The change for the 2010 Oscars meant that films like Up and Avatar were nominated along with Inglourious Basterds and A Serious Man. You might think that with the increase in the number of films nominated that I would have seen more of the nominees, but that's not the case. In 2009 I was working full time and attending grad school part time at a campus that was two hours from work and one hour from home. My free time was filled with commuting. Of the 10 nominees, the only I've seen is Up, and that didn't win Best Picture overall but did win Best Animated Picture (as it should!). I've had opportunities to see Avatar and seen clips, but it's another James Cameron film so I'm just not interested. And I've never gotten around to seeing The Blind Side, which was also nominated that year. So as I watched The Hurt Locker, I didn't have a lot of context for its competition other than what I've heard about the other films nominated.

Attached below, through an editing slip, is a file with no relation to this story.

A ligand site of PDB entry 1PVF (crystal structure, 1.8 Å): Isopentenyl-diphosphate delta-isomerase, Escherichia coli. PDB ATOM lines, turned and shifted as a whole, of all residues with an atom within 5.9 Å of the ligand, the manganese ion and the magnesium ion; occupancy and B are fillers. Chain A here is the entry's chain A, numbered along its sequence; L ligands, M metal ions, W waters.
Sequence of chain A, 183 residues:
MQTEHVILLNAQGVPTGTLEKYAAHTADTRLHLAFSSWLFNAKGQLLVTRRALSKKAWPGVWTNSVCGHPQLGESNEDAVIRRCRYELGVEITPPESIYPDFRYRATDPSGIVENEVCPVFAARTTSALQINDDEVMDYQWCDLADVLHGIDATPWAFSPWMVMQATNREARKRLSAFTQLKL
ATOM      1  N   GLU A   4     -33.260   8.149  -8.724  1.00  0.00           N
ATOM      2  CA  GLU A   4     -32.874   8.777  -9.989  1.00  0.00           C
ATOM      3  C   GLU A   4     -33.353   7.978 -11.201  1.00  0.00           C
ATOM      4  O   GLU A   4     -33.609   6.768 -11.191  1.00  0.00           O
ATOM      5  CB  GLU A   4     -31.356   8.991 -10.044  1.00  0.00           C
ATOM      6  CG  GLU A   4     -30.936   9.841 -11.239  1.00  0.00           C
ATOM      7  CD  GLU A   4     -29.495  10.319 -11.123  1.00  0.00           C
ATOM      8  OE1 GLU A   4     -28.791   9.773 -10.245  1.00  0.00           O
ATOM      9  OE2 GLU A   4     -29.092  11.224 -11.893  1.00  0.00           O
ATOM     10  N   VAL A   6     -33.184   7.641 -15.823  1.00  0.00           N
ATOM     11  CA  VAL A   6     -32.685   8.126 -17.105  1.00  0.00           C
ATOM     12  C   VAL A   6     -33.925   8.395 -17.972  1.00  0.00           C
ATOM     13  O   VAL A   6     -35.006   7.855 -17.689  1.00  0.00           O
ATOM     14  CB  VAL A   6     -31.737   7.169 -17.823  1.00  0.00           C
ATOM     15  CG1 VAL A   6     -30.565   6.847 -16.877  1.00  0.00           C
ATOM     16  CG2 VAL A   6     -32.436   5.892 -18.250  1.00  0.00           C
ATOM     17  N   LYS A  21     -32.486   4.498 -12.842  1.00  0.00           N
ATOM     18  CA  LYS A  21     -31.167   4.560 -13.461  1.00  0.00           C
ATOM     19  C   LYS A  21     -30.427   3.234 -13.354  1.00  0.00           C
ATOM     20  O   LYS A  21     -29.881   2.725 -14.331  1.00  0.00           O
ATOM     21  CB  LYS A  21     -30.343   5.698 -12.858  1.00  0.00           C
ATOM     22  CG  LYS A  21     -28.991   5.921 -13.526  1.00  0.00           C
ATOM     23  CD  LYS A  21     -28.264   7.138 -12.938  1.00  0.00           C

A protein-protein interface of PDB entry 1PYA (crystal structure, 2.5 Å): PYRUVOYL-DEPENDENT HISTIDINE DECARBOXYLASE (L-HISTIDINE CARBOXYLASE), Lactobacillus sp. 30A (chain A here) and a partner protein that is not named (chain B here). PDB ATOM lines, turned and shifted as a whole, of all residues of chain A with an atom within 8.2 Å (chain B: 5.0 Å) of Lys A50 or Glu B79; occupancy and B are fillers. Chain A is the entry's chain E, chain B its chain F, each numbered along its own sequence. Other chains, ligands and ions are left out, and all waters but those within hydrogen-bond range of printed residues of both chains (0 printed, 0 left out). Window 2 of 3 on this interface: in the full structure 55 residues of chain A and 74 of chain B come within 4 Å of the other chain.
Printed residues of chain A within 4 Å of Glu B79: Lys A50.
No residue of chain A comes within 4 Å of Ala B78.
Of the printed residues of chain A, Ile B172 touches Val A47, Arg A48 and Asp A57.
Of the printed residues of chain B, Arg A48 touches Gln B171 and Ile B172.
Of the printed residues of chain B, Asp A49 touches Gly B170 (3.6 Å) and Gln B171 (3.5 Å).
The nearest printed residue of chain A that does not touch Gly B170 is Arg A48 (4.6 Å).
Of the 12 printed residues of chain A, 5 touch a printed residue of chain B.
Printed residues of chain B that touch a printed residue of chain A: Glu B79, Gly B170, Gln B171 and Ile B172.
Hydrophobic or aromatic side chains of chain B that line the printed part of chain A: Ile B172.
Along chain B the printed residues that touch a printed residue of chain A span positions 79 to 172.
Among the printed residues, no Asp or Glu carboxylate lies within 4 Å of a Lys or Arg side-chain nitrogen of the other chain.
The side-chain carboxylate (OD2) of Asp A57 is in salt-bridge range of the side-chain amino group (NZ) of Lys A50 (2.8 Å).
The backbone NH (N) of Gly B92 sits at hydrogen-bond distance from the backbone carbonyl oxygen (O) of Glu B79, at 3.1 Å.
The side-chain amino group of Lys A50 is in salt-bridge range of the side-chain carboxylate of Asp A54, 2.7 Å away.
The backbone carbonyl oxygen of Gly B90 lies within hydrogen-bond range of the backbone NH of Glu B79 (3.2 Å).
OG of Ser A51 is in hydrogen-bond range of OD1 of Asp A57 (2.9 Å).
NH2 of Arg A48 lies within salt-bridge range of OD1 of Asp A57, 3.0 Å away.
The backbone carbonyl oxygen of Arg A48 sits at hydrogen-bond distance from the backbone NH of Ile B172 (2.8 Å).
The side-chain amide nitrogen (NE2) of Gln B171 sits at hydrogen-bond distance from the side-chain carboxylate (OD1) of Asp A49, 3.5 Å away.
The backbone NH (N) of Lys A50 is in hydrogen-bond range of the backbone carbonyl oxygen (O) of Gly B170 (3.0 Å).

The Hurt Locker is about war. It's not about the people who fight in war (although it was has three main characters) or what the war is about. It's not about what's right or wrong. The way the film was shot makes the audience be part of the disconcerting, overwhelming nature of being in a modern war. Unlike other Academy Award Best Picture winners set in war, The Hurt Locker is set in a modern war, in early 2000s when the United States invaded Iraq. The story is about three men who disarm bombs as other soldiers patrol streets under the military rule that followed the invasion. That plot alone sets the film apart from the other war stories I watched in that I didn't set any epic battles. There is one shoot-out scene but only with a few men involved on each side. The lack of epic battles, though, doesn't make The Hurt Locker any less intense than other war films. If anything it's more intense because it's so intimate.